Review: Leeds Piano Competition Winner gives first-class recital

The Great Hall concert on Thursday 1 November was a solo piano recital by Anna Tsybuleva, winner of the 2015 Leeds Piano Competition. The Leeds competition has become, in its short life of just over 50 years, one of the world’s foremost piano competitions, so an excellent performance was expected – and so it proved.

Leeds is not especially renowned as a centre of classical music. OK, Opera North is based there, and their operatic performances are excellent; but opera is another country entirely from piano recitals. How has Leeds managed to develop its solo piano competition to the point where it is known throughout the musical world and beyond, and can attract the most talented young performers to compete?

The competition was the initiative in 1963 of Fanny Waterman, a well-known Leeds piano teacher. In developing the competition, she was helped by her husband and also by Marion Thorpe, then Countess of Harewood. The support of many other people was clearly valuable; but what is obvious is that Fanny Waterman had the vision, and also, crucially, the drive to realise it – as is attested by the fact that, fifty-five years on, she is still active, now as a Life President of the competition.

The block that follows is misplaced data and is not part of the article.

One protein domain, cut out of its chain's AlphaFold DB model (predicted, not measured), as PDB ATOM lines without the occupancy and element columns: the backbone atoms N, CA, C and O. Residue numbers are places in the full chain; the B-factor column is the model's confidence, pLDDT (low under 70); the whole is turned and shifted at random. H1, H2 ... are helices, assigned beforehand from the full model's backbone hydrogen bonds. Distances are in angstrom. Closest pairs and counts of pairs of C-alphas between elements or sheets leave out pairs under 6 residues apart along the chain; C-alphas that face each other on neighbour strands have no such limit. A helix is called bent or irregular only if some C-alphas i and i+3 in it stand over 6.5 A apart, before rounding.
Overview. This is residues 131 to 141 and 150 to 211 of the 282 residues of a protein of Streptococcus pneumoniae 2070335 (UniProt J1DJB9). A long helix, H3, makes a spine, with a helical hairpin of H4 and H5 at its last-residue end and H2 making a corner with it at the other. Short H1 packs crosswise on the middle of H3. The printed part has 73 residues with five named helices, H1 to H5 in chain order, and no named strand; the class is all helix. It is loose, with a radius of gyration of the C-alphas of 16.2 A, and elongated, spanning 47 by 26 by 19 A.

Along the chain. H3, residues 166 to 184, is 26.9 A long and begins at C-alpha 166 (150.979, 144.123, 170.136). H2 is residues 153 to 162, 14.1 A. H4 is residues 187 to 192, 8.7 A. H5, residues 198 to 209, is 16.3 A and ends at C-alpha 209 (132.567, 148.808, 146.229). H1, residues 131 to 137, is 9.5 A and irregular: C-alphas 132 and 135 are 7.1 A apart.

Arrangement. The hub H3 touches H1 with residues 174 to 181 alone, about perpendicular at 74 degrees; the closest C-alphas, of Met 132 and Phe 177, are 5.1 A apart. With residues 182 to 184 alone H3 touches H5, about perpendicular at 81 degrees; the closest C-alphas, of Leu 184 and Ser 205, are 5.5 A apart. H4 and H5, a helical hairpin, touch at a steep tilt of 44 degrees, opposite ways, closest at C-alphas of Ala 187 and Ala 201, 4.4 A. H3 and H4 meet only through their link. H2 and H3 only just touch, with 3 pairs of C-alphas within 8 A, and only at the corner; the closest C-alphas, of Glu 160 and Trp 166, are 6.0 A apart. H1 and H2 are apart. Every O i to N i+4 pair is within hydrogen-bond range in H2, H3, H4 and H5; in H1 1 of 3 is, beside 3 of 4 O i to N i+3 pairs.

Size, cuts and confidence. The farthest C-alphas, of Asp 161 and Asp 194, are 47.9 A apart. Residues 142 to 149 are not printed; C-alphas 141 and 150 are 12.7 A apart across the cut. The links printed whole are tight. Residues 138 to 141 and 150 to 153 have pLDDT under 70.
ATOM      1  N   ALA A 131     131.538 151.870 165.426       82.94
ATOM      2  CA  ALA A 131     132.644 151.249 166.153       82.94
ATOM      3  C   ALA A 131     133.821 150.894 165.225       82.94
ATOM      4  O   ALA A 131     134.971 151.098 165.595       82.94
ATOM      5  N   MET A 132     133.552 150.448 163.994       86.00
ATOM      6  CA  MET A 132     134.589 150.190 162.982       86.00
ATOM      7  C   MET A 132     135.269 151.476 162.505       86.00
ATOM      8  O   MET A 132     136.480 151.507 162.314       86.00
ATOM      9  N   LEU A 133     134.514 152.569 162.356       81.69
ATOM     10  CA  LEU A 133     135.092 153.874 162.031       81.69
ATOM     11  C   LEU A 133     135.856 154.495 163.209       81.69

The competition has a number of partners: the University of Leeds is the Principal Partner, together with Leeds City Council, Steinway and Sons, the BBC, the Hallé, the Oslo Philharmonic….the fact that this list is long and includes many eminent names from the world of classical music is a clear indication of how much effort has gone into building the competition up from scratch.

Anna Tsybuleva’s programme for the first half of the concert concentrated on the piano writing of Beethoven, in which she demonstrated the originality, even eccentricity, of Beethoven’s composing. His Fantasy op 77 is a quite extraordinary piece. It was unfortunate that there were almost no notes on the music in the programme – as it was, the printed programme provided a short biography of the pianist and a very short history of the Leeds competition, but almost nothing on the music being played.

In the second half, Tsybuleva played some of the major piano works of Chopin, in which her playing combined superb lightness of touch and clarity of articulation with a wonderful musicality. This was a first-rate recital in every way.

A final point of interest: Fiona Sinclair, Associate Director of Lancaster Arts and organiser of the Great Hall concerts since 2010, has recently been appointed Chief Executive of the Leeds Piano Competition from 2018 – in fact, she has already taken up her new post. In the past eight years, Fiona has contrived on a limited budget to put together interesting programmes played in the University’s Great Hall by fine performers. She will be missed from Lancaster: it will be interesting to see what she can do with ‘the Leeds’.

Contributed by Martin Widden

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